Alonso King’s Fall Season with Lisa Fischer

4 Dec

Alonso King’s fall program premiered November 5 at Yerba Buena Center for the Arts’ Lams Research Theater. I went on Friday, the thirteenth, just after the horrific news regarding the Parisian attacks by Islamic terrorists. The audience was warm, near capacity, exuding iys diversity with a definite comfort level which occasionally pervades YBC’s venue. The woman in front of me removed her shoes on arriving in her seat, standing in the aisle with toe painted scarlet.

The music for King’s The Propelled Heart was supplied by Lisa Fischer, a singer who backed The Rolling Stones for many years, been the subject of the 2013 documentary “Twenty Feet From Stardom.” The additional musician was J. C. Maillard. Long time collaborators by Robert Rosenwasser and Axel Morgenthaler conceived. costumes and lighting,

King seems to be content with a dozen dances in his company, though he undoubtedly works with many more dancers at different levels in the organization now including a dance major at Dominican University in San Rafael in addition to the multiple classes and outreach programs occurring at Lines Dance Center on Seventh Street just off Market Street in San Francisco.

The current company lists 3 dancers joining in 2011, 4 in 2013 and 2014; Brett Conway has returned after some four years with Nederlans Dance Theater. Yujin Kim has returned from being out a season with an injury. There is height among three women as well as mid-size and a tigerish virility among the men; King fully exploits that quality. Most have come with experience; King has refined and extended technique and attack in his particularly total style. It was fully on view in “The Propelled Heart.”

Lisa Fischer herself I would guess is under five feet five, with a build solidly maternal, hair closely cropped, vocal tones and range amazing, from strong declarative sound to the high pitched tonal wail. It is a native province of African Americans and of the Indian sub-continent; both share the haunting habit of the melisma, the embroidery around one note or one sound pitch. Dressed in a dusty maroon toned stole with what I understand were ostrich feathers [animal rights?],a two-tiered over blouse over slacks, she wandered around, behind, through and in the center of the troupe, according to the song and the sounds of J. C. Mailliard’s music,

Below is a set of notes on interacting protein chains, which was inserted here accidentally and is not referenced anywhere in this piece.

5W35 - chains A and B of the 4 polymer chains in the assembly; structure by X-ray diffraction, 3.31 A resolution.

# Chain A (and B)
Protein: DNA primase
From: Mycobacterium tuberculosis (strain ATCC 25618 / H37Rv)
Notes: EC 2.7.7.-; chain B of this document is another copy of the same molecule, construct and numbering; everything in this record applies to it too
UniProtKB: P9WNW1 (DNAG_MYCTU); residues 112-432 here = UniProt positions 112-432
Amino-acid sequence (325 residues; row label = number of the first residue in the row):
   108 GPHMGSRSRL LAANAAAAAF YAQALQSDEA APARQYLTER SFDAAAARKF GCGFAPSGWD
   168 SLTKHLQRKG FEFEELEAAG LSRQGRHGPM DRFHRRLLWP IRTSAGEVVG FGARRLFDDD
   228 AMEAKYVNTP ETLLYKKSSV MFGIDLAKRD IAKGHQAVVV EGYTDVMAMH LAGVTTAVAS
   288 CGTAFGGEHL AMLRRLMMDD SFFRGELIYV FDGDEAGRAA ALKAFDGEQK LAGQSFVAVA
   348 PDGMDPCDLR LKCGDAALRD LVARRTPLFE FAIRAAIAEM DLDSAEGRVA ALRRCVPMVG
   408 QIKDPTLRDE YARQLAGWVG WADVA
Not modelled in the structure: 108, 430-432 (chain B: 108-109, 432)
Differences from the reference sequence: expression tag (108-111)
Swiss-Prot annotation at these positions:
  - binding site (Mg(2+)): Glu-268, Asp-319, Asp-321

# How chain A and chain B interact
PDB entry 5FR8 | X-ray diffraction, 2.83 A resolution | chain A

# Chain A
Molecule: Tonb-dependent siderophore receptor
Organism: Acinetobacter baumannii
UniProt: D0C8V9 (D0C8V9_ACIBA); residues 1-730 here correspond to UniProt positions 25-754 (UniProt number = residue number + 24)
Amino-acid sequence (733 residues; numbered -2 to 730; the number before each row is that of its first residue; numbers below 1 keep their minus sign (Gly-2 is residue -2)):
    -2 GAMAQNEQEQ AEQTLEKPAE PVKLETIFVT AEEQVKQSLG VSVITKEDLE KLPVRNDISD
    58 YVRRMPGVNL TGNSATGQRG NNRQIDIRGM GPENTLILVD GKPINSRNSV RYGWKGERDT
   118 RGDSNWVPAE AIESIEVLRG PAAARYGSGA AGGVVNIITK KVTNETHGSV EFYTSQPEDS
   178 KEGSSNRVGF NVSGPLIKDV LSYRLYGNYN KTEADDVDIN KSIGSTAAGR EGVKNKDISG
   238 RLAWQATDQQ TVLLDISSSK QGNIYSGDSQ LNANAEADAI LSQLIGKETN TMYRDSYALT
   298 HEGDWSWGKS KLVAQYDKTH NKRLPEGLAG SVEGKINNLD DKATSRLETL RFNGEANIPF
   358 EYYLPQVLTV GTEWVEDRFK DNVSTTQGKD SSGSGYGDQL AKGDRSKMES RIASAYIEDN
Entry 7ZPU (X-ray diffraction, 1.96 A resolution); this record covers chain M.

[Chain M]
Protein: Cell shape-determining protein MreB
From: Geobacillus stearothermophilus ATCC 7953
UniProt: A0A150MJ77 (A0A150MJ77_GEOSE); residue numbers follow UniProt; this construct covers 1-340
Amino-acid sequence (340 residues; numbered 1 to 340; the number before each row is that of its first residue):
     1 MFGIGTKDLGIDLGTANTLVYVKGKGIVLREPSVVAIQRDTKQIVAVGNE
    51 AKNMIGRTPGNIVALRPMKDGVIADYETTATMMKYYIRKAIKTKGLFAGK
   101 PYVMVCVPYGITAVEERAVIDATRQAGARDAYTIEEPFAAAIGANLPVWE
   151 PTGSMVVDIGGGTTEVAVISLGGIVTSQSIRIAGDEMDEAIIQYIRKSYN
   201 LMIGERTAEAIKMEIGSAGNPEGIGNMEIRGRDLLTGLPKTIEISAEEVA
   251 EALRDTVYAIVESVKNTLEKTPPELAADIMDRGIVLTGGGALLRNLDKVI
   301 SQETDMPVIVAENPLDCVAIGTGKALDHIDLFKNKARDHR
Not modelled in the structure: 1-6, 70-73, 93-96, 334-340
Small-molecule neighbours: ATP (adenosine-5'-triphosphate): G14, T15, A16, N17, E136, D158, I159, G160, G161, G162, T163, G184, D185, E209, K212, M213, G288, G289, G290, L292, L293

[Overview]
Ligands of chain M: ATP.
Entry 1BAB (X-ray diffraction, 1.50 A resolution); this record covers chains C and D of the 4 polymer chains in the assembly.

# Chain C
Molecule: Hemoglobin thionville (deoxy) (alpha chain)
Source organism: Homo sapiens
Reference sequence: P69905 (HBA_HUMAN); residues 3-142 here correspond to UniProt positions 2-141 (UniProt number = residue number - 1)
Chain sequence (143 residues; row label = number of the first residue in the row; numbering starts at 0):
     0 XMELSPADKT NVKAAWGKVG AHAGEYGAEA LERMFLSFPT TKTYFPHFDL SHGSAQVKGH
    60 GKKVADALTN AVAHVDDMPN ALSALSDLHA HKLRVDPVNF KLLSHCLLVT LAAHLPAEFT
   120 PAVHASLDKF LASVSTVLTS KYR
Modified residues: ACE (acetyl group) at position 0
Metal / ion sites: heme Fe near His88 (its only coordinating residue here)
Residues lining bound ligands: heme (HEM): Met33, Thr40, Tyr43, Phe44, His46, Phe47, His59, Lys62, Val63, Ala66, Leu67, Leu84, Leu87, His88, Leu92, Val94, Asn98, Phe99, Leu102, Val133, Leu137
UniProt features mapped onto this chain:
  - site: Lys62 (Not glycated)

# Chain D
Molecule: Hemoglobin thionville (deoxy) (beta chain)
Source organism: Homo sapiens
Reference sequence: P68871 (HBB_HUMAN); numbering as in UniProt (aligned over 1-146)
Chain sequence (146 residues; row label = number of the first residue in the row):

Somewhere I picked up that Maillard’s music has not only been influenced by African rhythms, but that he resides at least part of his time in the Caribbean. His responses were well aligned to Fischer and to King’s capacity to emphasize or isolate parts of the human torso within the technical of the highly western classical ballet vocabulary. In listening to Maillard’s background contribution, I would swear I heard something of the Korean vertical flute, the taegum. I would hope so. As with most of the Korean musical threads, the plaintive, evocative qualities echo into what otherwise would be a percussive, declarative statement, balletic or otherwise. The Koreans, mind you, take backseats to no one in their talent for drumming.

What did I see, and what was most memorable? Clearly, King’s capacity to enhance, enlarge and expand a dancer’s ability to articulate movement. It’s never just releve, passe, or releve attitude or arabesque. Something happens along the way, or at the beginning or conclusion – a special display of ankle or foot, a nuanced ripple down the torso, a bending from shoulders to hips and then a leisurely unwinding from this position into the traditional vertical posture. There was one ensemble moment towards the end of the work where the dancers formed almost a circle on stage; even though the back portion of the circle seemed out of vision, the forward portion evoked the amazing circular movement of bodies in Matisse’s “The Dance,” residing in The Hermitage in St. Petersburg, a compositional draft belonging to MOMA in New York City


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